Have you ever lent something to a friend or family member and never seen it again? Not with this app!
BorrowBuddy tracks which of your items you lent out and to whom you lent the item. You simply select the "Create New Loan" button on the home screen to select a borrower and an item from your list or create a new one by completing the provided form fields. You then enter the number of days the item has been borrowed, the number of reminders you have sent the borrower about your loan, and whether or not the item has been returned.
If you send a reminder or the item is returned, just select the "Edit" link next to the loan, make the appropriate changes, and click the "Update Loan" button.
These instructions will get you a copy of the project up and running on your local machine for development and testing purposes.
BorrowBuddy uses Ruby version 2.5.3. In my opinion, the best way to install Ruby is by using a Ruby version management system. The two most popular tools for this are RVM and rbenv. I've used both and have found rbenv to be more well-documented and easier to navigate than RVM but the ultimate choice is yours.
Since I use rbenv, I'm going to walk you through that installation. (NOTE: If you decide to install rbenv and you used to use RVM, you must remove all RVM files or rbenv will not work!)
For Mac Users
If you haven't done so already, download Homebrew. It's an amazing macOS package manager that's built with Ruby. Just paste the following script in a new terminal window:
/usr/bin/ruby -e "$(curl -fsSL https://raw.githubusercontent.com/Homebrew/install/master/install)"
It will run through the installation, and explain the steps the script is taking along the way.
Once Homebrew is installed (or if you already had it installed, you smarty pants!), it's time to install rbenv. Open a new terminal window running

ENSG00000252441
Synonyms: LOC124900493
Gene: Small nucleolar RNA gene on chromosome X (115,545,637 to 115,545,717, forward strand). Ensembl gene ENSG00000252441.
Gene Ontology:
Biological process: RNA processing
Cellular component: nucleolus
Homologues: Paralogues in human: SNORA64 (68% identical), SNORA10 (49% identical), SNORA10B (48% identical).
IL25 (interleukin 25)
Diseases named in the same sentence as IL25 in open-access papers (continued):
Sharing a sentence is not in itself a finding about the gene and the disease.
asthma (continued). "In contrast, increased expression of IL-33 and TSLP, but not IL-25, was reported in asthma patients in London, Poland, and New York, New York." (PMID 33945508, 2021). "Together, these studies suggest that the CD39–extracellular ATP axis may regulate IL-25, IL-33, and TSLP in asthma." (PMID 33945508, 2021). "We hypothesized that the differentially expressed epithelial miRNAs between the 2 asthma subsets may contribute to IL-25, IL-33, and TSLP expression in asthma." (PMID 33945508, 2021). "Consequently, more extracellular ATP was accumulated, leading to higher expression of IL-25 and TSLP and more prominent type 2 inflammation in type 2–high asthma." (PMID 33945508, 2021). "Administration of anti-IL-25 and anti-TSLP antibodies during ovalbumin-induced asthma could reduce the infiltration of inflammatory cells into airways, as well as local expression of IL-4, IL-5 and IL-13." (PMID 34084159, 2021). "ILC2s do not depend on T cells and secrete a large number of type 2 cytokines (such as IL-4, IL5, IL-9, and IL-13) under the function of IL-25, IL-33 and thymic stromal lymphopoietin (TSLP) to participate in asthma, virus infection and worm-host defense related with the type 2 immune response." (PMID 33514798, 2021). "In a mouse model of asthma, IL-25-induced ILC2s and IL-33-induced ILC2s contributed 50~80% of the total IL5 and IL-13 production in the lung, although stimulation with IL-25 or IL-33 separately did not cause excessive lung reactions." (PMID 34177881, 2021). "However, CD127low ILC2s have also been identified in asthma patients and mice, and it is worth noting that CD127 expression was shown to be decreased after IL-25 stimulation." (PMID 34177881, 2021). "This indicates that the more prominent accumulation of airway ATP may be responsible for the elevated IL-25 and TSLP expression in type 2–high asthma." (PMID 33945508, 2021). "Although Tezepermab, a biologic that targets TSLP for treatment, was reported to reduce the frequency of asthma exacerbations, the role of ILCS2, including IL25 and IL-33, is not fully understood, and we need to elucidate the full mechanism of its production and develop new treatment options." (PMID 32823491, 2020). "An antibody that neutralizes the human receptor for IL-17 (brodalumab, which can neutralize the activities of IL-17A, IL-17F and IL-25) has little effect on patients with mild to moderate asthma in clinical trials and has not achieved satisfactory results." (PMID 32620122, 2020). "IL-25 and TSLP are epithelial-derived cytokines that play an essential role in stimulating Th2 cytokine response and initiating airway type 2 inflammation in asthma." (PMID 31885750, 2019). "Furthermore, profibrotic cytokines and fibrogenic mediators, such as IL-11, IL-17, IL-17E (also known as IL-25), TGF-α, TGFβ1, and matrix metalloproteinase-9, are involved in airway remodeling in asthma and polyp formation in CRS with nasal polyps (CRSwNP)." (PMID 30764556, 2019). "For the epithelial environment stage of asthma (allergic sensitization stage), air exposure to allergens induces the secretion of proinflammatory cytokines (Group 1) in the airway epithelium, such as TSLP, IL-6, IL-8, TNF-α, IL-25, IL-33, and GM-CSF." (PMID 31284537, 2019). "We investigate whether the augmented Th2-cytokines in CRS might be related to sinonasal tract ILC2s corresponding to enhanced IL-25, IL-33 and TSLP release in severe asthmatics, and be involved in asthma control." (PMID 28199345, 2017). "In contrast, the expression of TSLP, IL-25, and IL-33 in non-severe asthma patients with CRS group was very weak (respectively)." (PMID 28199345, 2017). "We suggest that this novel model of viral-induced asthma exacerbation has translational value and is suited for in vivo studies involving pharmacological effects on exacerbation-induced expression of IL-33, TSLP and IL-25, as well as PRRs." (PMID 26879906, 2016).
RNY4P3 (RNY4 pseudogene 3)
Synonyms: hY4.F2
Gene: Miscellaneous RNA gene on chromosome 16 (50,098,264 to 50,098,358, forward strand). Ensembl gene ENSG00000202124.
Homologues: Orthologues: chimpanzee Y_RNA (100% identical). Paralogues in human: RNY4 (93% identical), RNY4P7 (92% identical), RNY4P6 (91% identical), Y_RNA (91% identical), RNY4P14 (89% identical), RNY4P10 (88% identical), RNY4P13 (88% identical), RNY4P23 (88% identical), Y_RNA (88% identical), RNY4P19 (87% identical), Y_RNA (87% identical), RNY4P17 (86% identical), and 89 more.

cd into your home path (i.e.
Users/yourname/). Now type
brew install rbenv *Note: This command also installs
ruby-build, so you'll be ready to install other Ruby versions out of the box. Once rbenv is done installing, type
rbenv init to begin the shell integration setup.
For Windows and Linux Users
To install rbenv on your system, open up a new window in your terminal and run the
rbenv-installer script below which can also be found at this link:
curl -fsSL https://github.com/rbenv/rbenv-installer/raw/master/bin/rbenv-installer | bash
It will either install rbenv on your system or update your pre-existing version of rbenv, located under
~/.rbenv. Additionally, ruby-build is also installed if rbenv install is not already available.
For All Users
Restart your terminal for the installation changes to take effect. Make sure your setup is correct by running the
rbenv-doctor script below which can also be found at this link:
curl -fsSL https://github.com/rbenv/rbenv-installer/raw/master/bin/rbenv-doctor | bash
NOW we install RUBY!
In your terminal, type
rbenv install 2.5.3 to download the version of Ruby you'll need to run BorrowBuddy.
The database for BorrowBuddy is PostgreSQL version 11.5. Click this link to visit PostgreSQL's official site and select your operating system in order to download the right package. There's one option available for Windows users. As a Mac user, I originally used Homebrew as my download option, but after trying Postgres.app, I found it to be much more simple and user-friendly. There are plenty of options for other server types, but I have no experience using any of them.
Lastly, BorrowBuddy uses Bundler to manage the Ruby Gems packaged in the app. Installing Bundler is as simple as opening a new terminal window and typing